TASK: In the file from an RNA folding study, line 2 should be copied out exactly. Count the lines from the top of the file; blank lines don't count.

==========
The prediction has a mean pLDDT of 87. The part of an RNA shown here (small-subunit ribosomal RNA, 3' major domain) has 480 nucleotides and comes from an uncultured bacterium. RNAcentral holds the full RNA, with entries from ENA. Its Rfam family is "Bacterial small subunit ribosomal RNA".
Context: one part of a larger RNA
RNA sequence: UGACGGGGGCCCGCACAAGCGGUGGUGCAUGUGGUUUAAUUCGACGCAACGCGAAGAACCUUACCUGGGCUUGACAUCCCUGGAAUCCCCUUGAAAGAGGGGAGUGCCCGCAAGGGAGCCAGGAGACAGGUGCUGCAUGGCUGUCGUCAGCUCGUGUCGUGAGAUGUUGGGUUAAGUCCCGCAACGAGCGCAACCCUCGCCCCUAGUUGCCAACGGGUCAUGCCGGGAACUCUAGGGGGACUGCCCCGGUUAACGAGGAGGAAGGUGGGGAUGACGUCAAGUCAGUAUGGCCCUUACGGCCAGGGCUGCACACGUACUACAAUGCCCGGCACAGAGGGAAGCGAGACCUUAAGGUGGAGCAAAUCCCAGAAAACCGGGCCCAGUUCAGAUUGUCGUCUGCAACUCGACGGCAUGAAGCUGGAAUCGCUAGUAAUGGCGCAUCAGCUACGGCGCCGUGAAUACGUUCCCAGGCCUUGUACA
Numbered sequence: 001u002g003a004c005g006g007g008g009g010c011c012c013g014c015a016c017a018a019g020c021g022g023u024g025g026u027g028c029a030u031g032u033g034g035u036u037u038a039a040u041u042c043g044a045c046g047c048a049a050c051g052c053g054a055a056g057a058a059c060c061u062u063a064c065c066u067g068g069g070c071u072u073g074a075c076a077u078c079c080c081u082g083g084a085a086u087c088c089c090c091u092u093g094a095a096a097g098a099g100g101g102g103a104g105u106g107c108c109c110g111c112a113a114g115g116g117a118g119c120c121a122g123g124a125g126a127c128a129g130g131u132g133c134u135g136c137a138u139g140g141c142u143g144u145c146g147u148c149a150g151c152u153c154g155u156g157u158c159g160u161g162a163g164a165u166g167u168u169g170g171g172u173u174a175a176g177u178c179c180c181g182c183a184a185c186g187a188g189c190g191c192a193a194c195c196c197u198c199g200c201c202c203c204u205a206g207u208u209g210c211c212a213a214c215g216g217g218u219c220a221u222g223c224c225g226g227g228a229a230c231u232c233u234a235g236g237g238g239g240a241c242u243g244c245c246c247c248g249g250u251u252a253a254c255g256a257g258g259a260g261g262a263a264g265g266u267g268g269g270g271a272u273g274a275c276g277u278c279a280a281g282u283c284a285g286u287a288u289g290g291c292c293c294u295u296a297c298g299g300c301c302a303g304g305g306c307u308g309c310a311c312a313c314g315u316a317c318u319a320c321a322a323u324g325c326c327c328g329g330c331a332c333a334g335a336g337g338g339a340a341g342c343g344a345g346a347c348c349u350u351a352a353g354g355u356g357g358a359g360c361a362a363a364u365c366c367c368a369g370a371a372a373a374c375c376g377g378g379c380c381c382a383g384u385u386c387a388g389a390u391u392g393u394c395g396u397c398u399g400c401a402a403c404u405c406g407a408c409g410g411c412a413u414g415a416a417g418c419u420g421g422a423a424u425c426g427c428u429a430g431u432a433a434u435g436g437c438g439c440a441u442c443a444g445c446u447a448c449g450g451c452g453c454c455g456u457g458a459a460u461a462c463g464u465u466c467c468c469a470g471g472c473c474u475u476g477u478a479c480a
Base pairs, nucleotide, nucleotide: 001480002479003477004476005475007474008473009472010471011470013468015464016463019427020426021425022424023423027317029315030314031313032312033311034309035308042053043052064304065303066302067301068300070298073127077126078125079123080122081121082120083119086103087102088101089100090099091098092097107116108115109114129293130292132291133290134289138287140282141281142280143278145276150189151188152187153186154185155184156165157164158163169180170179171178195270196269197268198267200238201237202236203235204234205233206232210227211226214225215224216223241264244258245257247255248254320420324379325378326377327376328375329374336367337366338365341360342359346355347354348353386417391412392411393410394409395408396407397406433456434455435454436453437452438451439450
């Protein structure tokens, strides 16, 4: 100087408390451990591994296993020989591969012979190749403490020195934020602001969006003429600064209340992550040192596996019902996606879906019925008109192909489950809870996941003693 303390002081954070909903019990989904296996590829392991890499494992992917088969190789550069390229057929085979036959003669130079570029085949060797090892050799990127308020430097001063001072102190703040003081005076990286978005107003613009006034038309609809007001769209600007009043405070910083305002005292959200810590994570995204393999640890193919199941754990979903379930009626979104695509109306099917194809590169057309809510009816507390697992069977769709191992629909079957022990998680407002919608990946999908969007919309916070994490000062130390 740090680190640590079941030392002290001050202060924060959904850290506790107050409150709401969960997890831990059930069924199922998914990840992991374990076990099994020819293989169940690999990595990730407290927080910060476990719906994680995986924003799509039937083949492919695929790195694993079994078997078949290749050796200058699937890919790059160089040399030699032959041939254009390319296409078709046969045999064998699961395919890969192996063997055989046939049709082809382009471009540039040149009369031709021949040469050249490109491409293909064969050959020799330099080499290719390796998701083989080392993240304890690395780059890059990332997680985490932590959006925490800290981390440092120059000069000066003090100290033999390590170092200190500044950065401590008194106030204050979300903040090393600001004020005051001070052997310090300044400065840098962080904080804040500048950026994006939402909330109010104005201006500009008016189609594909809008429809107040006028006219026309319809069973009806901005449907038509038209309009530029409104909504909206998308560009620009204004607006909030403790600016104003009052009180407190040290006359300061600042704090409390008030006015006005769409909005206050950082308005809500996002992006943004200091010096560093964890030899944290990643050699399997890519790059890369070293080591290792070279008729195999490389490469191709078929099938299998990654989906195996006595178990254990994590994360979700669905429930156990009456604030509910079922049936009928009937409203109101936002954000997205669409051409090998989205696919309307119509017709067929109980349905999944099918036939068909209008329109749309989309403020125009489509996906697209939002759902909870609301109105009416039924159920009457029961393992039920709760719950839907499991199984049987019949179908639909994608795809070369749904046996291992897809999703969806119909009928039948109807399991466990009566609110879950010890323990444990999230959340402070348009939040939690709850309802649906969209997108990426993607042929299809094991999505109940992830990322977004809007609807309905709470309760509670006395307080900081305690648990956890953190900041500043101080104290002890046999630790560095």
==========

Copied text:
Context: one part of a larger RNA